Roseman raised a few eyebrows when he traded up to draft quarterback Carson Wentz, even after he had re-signed Sam Bradford to a two-year deal (with $22 million in full guarantees) and also acquired backup Chase Daniel to a deal that fully guaranteed him $12 million. But Roseman was able to flip Bradford to the Minnesota Vikings, albeit as the result of Teddy Bridgewater's freak injury. As a consequence, the Eagles got out from under Bradford's contract and also recouped a 2017 first-round draft pick. All's well that ends well.
No matter who else was involved, the Raiders' 2016 free-agency foray would have been a winner for the simple inclusion of guard Kelechi Osemele. The Raiders paid dearly for him -- a five-year deal with $31.1 million in full guarantees -- but he helped transform the Raiders into a playoff team. Osemele's arrival turned a good offensive line into one of the NFL's best, an under-acknowledged part of quarterback Derek Carr's MVP-caliber season. Osemele earned first-team All-Pro honors as the Raiders recorded the NFL's second-lowest pressure rate (18.5 percent) while ranking No. 10 in yards per rush (4.43).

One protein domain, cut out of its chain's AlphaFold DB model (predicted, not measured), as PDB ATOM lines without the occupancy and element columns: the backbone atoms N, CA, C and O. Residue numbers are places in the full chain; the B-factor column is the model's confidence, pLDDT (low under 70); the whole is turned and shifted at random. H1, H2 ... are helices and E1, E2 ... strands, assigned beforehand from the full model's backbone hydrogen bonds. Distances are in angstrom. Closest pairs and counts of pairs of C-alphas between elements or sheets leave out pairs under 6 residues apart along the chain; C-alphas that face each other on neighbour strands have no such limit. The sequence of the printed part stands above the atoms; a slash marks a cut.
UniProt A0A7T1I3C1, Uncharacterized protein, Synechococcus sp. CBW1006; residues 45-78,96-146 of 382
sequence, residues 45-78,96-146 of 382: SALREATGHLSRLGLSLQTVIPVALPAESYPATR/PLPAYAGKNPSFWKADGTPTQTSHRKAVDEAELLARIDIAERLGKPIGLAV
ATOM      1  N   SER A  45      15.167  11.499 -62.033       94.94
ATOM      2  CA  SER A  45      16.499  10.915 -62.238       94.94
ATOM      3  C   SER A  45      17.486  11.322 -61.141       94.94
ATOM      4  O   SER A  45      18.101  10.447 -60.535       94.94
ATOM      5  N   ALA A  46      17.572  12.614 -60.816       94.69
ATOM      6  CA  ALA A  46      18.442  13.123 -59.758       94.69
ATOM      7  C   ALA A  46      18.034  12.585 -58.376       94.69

Put simply, the Brock Osweiler signing provided one of the worst outcomes in recent free-agent history. Osweiler's accuracy was brutal, resulting in the NFL's seventh-worst off-target percentage, and his average of 5.26 yards per dropback was the NFL's worst. No quarterback was less explosive on a per-pass basis, and the Texans benched him in Week 15. But he is guaranteed $16 million in 2017 whether he plays or not, making it difficult to extricate quickly from the mistake. Osweiler had shown some promise with the Denver Broncos in 2015. But in retrospect, it was in a small sample size (seven starts). Quarterback desperation might be the NFL's worst toxin.